There’s nothing like a well-timed, warm, spring rain to get a day of gardening off to a good start. After almost as week of mostly sunny weather, and judging the soil to be warm enough, I rolled the dice and got most of two varieties of sweet corn planted a couple of days ago, and then a few, tentative rows of bush beans that also need warmed soil to germinate. It’s especially important when you use seed untreated with fungicide as I do.
A couple of rows of lettuce were the first seeds to go in what guess I’ll call the “old garden” beside the house, as compared to the “new garden” out back that I first worked up last year. Lettuce is a “hardy” crop that will germinate in cool soil. It seemed like a good idea to have it close to the house, so just before lunch or supper all I have to do is run out and pick the salad. I grow two varieties of lettuce, a red called Sierra I’ve grown for years, and a standard Romaine.
It doesn’t look like much yet, of course. But I think I’ll follow the progress of the garden here on a more or less weekly basis.
I planted potatoes, peas, onion sets, spinach, carrots and beets in the “new garden” beginning a couple of weeks ago. These are all “hardy” crops that don’t mind cool weather, though I wouldn’t like potato plants to get hit by frost if they’ve broken through the ground. The first seed potatoes to go in the ground were 10 rows of well-sprouted Irish Cobbler that I stored over winter in the basement. “Well-sprouted” is putting it mildly, but they’ll do okay as long as the sprouts are not broken. There’s a photo here of pretty healthy looking rows of plants almost ready to be hilled.
Further along I planted even more rows of Yukon Gold seed potatoes, a total of 20 kilograms. They weren’t sprouted at all, so they won’t break through for a while yet.
I love growing potatoes – probably something to do with my heritage, though I haven’t really given it a lot of thought – and years ago I accidentally discovered the absolutely essential thing to do to grow potatoes naturally or organically, without the use of pesticides to control potato beetles: mulch with straw.
I had planted a couple of rows of potatoes in mid-April that year. By the end of the month they had broken through the ground, and then there was a frost warning. So I covered the plants with a thick layer of straw. Then after a few days when the risk of frost had passed I clear the straw away and tucked it around the plants. Meanwhile, I had planted quite a few more rows of potatoes that didn’t need to get the straw blanket because they hadn’t surfaced.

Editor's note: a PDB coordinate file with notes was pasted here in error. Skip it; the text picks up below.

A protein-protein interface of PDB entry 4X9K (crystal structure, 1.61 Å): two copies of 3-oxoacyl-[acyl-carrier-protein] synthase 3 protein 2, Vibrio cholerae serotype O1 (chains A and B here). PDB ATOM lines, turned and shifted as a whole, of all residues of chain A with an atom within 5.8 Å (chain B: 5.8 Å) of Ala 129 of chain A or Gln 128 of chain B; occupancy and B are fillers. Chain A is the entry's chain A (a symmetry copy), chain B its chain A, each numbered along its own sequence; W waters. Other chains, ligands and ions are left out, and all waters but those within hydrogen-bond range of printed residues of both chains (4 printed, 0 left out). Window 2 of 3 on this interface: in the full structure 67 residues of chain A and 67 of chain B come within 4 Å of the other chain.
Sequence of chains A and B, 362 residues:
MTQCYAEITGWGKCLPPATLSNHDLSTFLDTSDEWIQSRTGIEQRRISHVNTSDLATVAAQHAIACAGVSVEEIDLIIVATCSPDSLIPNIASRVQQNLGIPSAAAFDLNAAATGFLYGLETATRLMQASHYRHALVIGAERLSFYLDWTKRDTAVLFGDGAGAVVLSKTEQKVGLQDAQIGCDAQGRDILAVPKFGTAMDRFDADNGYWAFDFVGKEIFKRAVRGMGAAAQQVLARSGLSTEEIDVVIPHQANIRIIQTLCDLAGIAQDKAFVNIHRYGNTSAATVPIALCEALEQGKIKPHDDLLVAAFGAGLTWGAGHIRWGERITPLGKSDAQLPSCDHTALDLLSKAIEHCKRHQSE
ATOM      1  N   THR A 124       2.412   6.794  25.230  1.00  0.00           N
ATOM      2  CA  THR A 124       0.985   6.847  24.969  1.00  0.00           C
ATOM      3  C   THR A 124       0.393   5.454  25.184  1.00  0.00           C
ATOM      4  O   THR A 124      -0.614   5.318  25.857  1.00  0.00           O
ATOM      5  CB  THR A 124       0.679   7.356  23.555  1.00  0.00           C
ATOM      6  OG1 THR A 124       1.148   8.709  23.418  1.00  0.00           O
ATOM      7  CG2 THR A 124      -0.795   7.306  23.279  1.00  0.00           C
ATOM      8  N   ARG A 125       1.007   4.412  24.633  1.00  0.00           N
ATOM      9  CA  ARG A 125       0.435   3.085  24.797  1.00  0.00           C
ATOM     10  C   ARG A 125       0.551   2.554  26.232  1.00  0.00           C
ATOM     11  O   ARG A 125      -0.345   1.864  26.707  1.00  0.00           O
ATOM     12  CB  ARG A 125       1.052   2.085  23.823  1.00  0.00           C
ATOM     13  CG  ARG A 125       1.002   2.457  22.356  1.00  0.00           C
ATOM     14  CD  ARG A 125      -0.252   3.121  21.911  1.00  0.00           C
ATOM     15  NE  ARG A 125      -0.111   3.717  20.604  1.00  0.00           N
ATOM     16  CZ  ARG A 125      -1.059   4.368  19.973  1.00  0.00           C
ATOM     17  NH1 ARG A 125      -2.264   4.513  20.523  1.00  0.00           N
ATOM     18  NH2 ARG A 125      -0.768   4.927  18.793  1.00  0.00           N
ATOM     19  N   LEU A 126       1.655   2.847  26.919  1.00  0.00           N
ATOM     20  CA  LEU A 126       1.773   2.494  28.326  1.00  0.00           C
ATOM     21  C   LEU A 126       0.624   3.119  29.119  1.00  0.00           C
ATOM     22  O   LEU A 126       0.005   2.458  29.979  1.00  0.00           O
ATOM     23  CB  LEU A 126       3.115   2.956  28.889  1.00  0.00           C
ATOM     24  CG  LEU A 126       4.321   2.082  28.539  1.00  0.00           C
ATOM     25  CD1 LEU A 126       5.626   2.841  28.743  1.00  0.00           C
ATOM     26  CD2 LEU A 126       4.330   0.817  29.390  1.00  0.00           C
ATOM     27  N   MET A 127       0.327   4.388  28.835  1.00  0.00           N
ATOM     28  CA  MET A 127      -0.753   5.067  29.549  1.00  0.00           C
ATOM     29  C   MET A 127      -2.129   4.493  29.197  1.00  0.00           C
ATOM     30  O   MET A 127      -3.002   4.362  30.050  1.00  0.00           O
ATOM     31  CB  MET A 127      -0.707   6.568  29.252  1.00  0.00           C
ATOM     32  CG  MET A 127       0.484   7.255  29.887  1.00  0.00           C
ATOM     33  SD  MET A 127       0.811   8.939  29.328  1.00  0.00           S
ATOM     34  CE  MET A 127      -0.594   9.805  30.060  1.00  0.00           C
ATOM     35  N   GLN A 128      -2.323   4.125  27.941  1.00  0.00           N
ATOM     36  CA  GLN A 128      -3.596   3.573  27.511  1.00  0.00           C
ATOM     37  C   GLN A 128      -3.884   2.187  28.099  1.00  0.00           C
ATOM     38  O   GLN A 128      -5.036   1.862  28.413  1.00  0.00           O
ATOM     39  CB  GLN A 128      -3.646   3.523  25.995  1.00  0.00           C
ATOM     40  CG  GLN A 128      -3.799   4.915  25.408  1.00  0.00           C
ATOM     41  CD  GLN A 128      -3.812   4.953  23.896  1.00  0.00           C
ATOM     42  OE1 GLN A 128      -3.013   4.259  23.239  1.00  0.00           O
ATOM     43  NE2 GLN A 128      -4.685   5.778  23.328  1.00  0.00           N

When the usual Colorado potato beetle invasion happened – and they will find you, trust me – I noticed the two mulched rows of plants were totally free of the pest.
Later that summer I was speaking to a University of Guelph, College of Agriculture professor, for an article I was working on and mentioned what I had done and then observed. “You interrupted the life-cycle of the potato beetle,” she said, explaining there’s a stage that involves some larvae destined to be adult breeders going into the soil to pupate.
Every year since I have mulched my potato plants with straw and never have even a hint of a potato-beetle problem.
Sweet corn is another crop I like to grow, without fail, every season. I have been using a biological pesticide called Bacillus Thuringiensis (Bt) a bacterium found in soil, for many years to combat the two most common caterpillar pests of corn, corn borer and corn earworm. Both, by the way, are invasive species brought to North America in shipments of trade goods. Again, they will find your corn, even if your land has never grown corn before; and left unchecked they will make a turn-off mess of the cob and/or render it unsaleable.
Unfortunately, Bt is now used extensively in genetically-engineered corn, without the necessity of spraying. “Nature abhors a vacuum,” the same professor told me a long time ago, and sooner or later, she predicted, corn borer and corn earworm will develop immunity. Some other pesticide, perhaps chemical again, will have to be found. I m.ay be long gone by the time that happens, but if not I won’t be growing sweet corn
Gardening is one of those things that involves a lifetime of learning countless things, and even then after years of experience, I feel like I’m still just scratching the surface.
I could go on and on, and maybe I will this summer. Like, for example, did you know you can gauge the level of air pollution where you live, and garden, by growing potatoes because they’re so sensitive to air quality, some varieties more than others. For example, don’t even try to grow Norland, a red-skinned variety, if you live in or near a big city.
And so it goes.
Oh, and by the way again, I have three herniated disks. Many years ago before I took up gardening I sometimes suffered terrible, debilitating pain; but never since I started gardening. It’s apparently the perfect exercise to strengthen back muscles and allow them to compensate for the damaged disks.
That’s my theory anyway. It may not be scientific yet; but it works for me and my aging but still remarkably resilient body, if I do say so myself.